Starsky and Hutch run afoul of federal agent Bettin when his scheme to collar crime kingpin Dombarris puts back on the streets the serial rapist Jojo, a psychopath Starsky and Hutch are determined to put away for good.




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Episode cast overview:
JoJo Forentic
Linda Scruggs ...
Linda Mascelli (as Linda Scruggs-Bogart)
Robert Riesel ...
Nick Dombarris
Terry Lumley ...
Sherry Bain ...
Elaine Stroud
Raymond Allen ...
Merl the Earl
Brad Stuart ...
Jude Farese ...


Starsky and Hutch run afoul of federal agent Bettin when his scheme to collar crime kingpin Dombarris puts back on the streets the serial rapist Jojo, a psychopath Starsky and Hutch are determined to put away for good.

Plot Summary | Add Synopsis


Action | Crime | Drama | Mystery


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Release Date:

18 February 1976 (USA)  »

Company Credits

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Technical Specs



Sound Mix:


Aspect Ratio:

1.33 : 1
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Did You Know?


During the opening stakeout Starsky's right lens is obstructed by the binocular strap. When the shot changes to his first person perspective there's no obstruction; then back the third person perspective his lens is still obstructed by he strap. See more »


Merl the Earl: Say, I know you.
Det. Dave Starsky: Yeah, you know my Uncle Al.
Merl the Earl: Right, right. You drive that red tomato with the white stripe.
Det. Dave Starsky: Uh, red Torino.
Merl the Earl: Tomato, tomahto, what's the difference?
See more »


Referenced in Miami Vice (2006) See more »

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User Reviews

Justice served
11 August 2016 | by (Michigan) – See all my reviews

It seemed to be a common refrain in 70s crime dramas that the criminals had all the rights and breaks, the police had little power under the law, and the victims could rarely count on justice. I'm not sure why that thinking was so prevalent or if it was actually true in real life 70s America. But this episode, like quite a few Starsky and Hutch shows, is based on that premise and on Starsky and Hutch trying to overcome the obstacles that keep a rapist on the street. They have victims who won't testify for fear of harassment and reprisal, and they have federal agents above them giving the rapist a free pass in order to use him as an informant. No wonder they get frustrated as they attempt to uphold justice.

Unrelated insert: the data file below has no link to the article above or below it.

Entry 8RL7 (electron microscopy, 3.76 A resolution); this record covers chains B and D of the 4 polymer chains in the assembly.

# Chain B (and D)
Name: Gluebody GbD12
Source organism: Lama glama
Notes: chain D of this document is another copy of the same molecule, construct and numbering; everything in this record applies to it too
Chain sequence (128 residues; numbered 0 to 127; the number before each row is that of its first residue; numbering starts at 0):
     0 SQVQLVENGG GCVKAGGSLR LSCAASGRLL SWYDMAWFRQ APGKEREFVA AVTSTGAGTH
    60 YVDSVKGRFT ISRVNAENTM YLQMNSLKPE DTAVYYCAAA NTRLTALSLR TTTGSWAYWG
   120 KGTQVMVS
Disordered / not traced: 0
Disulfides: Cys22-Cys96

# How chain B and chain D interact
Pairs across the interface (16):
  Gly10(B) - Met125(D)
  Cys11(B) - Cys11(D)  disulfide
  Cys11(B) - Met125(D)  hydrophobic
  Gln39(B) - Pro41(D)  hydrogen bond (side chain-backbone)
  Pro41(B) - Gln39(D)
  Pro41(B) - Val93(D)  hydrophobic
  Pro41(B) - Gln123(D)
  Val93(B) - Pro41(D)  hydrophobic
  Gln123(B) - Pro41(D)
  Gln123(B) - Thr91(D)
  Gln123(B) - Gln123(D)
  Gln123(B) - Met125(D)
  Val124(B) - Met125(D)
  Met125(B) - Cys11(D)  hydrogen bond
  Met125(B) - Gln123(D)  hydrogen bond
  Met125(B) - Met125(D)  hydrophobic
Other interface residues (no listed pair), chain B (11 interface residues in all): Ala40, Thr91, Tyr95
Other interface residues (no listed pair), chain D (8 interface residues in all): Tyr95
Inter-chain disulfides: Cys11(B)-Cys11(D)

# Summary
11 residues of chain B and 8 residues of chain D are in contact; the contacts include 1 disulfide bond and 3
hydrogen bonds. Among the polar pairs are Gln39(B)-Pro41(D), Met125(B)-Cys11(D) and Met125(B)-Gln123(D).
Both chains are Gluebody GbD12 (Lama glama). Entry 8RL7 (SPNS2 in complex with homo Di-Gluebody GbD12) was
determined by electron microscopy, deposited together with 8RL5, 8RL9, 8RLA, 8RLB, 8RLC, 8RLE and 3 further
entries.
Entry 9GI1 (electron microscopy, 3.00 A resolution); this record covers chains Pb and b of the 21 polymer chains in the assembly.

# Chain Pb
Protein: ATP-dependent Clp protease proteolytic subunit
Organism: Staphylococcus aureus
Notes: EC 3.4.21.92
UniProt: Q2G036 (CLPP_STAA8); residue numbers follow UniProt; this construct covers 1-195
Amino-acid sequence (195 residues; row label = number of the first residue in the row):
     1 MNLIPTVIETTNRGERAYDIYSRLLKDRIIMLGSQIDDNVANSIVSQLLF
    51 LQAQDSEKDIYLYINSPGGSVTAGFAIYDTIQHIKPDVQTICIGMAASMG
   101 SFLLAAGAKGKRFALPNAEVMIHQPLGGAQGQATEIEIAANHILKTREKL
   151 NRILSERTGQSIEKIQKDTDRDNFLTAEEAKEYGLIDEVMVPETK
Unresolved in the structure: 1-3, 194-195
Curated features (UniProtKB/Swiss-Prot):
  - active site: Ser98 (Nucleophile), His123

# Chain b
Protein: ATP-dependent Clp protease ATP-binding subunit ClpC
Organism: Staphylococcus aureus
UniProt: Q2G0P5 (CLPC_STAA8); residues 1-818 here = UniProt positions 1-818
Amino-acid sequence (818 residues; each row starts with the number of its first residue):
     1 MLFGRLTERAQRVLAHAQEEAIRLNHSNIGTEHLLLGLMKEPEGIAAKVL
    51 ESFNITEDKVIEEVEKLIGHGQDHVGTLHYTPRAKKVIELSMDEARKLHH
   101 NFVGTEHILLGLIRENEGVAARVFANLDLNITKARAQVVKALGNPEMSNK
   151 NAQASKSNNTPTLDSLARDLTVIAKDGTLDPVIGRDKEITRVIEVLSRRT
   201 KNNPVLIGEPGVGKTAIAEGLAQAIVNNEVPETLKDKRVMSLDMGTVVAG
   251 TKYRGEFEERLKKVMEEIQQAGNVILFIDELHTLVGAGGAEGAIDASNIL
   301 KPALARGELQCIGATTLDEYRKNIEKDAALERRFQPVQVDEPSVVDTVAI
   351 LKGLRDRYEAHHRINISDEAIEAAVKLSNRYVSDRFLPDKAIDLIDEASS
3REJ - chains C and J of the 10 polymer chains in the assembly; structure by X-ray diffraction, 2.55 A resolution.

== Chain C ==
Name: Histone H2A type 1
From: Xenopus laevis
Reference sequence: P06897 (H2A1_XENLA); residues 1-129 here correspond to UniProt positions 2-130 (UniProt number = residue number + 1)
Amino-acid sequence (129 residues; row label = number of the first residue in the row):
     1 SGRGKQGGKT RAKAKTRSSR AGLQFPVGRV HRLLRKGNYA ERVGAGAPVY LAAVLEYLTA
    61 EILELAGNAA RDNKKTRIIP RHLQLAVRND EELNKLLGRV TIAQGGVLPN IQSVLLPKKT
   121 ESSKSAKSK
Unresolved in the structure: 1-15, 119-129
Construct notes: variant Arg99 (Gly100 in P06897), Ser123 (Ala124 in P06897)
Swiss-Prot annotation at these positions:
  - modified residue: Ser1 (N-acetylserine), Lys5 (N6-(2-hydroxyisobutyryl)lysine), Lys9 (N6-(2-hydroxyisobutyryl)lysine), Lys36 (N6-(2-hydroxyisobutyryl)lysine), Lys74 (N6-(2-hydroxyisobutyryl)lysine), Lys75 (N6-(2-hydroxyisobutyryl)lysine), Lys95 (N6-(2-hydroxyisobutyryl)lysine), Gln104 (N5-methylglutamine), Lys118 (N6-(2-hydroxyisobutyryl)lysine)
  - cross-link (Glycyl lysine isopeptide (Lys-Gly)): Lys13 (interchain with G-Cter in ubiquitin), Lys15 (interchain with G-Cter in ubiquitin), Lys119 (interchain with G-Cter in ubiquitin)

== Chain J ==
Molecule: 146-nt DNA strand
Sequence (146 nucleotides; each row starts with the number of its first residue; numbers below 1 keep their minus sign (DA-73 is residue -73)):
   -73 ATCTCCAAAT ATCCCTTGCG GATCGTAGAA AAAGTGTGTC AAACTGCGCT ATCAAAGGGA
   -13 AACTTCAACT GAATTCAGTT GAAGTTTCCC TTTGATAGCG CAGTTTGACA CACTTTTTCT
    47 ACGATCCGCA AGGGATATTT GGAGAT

Right from the start, the guys have to oppose the federal officers who want them to let a rape happen in order to catch another criminal. Of course, Starsky and Hutch can't just let that happen, and immediately are in trouble with the Feds. That trouble continues to build as the objectives of Starsky and Hutch and the Feds continue to diverge.

It's a good solid story and Starsky and Hutch work hard to make the system work the way they think it's supposed to. When the rapist turns up dead on the property of one of his victims and she is arrested for his murder (which would never happen today - "self- defense" is all she would need to say), Starsky and Hutch give it everything they have to prove her innocence.

Some of the dialog and activities in this episode just wouldn't happen today, so you can feel the age of this story. Crime dramas today are so different; the focus is on all the tools available to pin down the criminals beyond a shadow of any doubt. DNA, phone records, computer trails, cellphone pings to track location, security camera footage, credit card records - there is no way to hide - something you did will be found out and prove your guilt. The 70s was very much a He Said/She Said world, without the benefits of corroborating evidence.

Justice is served in the end. The rapist gets his, and the main criminal also is taken down. The Feds need not have worried; Starsky and Hutch were on the case, and they knew what they were doing.

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